With the advancement of sensor technologies, measuring heart rate in many animals at low cost will be possible. For example, technologies have been developed to measure both heart rate and respiration rate in humans from image analysis in smartphones (Nam et al., Reference Nam, Kong, Reyes, Reljin and Chon2016) and using subcutaneously implantable heart rate monitors or face masks in cattle (Brosh, Reference Brosh2007).

Simulation modelling: the role of ruminant nutrition models

For about 80 years, decision support systems have been evolving alongside advances in computer processing and, concomitantly, simulation models have developed as scientific research progresses and data acquisition increases. This combination of technologies requires increased processing capacity and numerical integrations as well as changes in paradigms, so new concepts and ideas are formed. Despite the tremendous potential of using decision support systems in agriculture, Tedeschi and Fox (Reference Tedeschi and Fox2018) suggest that simulation modelling is underutilised, likely due to the lack of awareness by the users, their familiarity with the technology, lack of reliability, the divorce batten research and practice in decision support systems development or their combinations. However, most of these limitations are likely to disappear if the use of decision support systems can be automatised with the use of data from sensor technologies.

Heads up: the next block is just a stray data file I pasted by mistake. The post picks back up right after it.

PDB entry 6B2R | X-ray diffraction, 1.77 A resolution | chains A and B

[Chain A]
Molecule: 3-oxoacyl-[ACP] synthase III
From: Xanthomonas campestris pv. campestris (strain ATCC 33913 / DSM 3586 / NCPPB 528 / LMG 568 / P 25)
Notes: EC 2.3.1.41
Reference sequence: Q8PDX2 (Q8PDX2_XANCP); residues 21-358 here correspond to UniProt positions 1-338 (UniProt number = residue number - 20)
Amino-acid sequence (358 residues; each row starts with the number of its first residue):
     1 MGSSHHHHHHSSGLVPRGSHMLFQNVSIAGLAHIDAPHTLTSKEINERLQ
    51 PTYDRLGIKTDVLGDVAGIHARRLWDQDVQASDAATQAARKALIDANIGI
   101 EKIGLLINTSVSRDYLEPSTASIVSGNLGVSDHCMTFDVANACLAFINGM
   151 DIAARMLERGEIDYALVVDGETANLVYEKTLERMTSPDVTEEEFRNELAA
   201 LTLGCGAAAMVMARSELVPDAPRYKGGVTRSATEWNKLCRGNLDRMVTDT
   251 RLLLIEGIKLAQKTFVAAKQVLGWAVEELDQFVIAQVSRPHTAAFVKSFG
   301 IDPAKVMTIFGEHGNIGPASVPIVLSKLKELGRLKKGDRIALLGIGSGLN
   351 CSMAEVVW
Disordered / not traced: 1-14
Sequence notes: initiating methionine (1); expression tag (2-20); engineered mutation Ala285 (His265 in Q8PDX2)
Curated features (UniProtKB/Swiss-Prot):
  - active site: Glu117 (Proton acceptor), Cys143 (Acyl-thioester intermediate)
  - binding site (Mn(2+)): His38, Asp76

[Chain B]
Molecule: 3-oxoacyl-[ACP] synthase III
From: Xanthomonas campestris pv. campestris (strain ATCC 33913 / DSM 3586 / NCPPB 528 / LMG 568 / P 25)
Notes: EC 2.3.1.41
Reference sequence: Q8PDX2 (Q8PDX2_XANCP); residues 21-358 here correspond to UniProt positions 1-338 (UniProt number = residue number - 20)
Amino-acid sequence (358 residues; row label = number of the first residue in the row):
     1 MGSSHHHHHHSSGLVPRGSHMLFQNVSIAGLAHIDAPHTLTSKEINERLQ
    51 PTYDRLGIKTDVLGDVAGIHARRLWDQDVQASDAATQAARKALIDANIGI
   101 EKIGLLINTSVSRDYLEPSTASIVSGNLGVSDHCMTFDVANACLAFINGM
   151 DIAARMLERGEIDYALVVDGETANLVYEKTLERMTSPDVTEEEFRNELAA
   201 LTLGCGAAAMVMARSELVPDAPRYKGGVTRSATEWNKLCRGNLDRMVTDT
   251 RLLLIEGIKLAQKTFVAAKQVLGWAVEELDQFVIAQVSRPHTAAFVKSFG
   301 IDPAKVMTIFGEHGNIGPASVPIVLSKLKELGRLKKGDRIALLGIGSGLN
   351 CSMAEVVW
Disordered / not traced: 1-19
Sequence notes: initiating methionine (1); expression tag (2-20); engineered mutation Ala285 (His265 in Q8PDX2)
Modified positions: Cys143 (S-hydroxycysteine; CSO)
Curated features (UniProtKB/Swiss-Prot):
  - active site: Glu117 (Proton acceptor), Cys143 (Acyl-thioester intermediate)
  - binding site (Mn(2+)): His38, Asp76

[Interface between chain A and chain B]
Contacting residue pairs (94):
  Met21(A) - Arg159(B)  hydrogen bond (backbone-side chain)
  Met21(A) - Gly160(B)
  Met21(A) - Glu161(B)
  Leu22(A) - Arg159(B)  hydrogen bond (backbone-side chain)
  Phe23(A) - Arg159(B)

Although producers have struggled with the adoption of simulation models, the science of data acquisition and computer modelling have advanced in many aspects. In the cattle feedlot industry, for instance, growth models have been used to predict feed intake and days on feed, that is the number of days that take an animal to reach the desired carcass endpoint regarding weight, meat yield and quality (Tedeschi et al., Reference Tedeschi, Fox and Guiroy2004). With the advancements in the identification of single nucleotide polymorphism panels, specific molecular breeding values have been computed for relevant traits for the beef cattle industry. The integration of nutrition models and genomics has been conceptualised and reported to improve the predictability of deposition of carcass fat and protein in growing cattle (Tedeschi, Reference Tedeschi2015). In addition, new sensor technologies show great potential to inform both animal nutrition models and genetic predictions, as these can facilitate the collection of phenotypic data (Greenwood et al., Reference Greenwood, Bishop-Hurley, Gonzalez and Ingham2016), and increase their accuracy such as in the case of X-ray body scanners for automated measurements of carcass composition and yield (Scholz et al., Reference Scholz, Bunger, Kongsro, Baulain and Mitchell2015). Thus, data from sensor technologies could be integrated with both animal nutrition models and genetic information for optimised animal feeding and improve the management of genetic×environment (feeding management) interactions.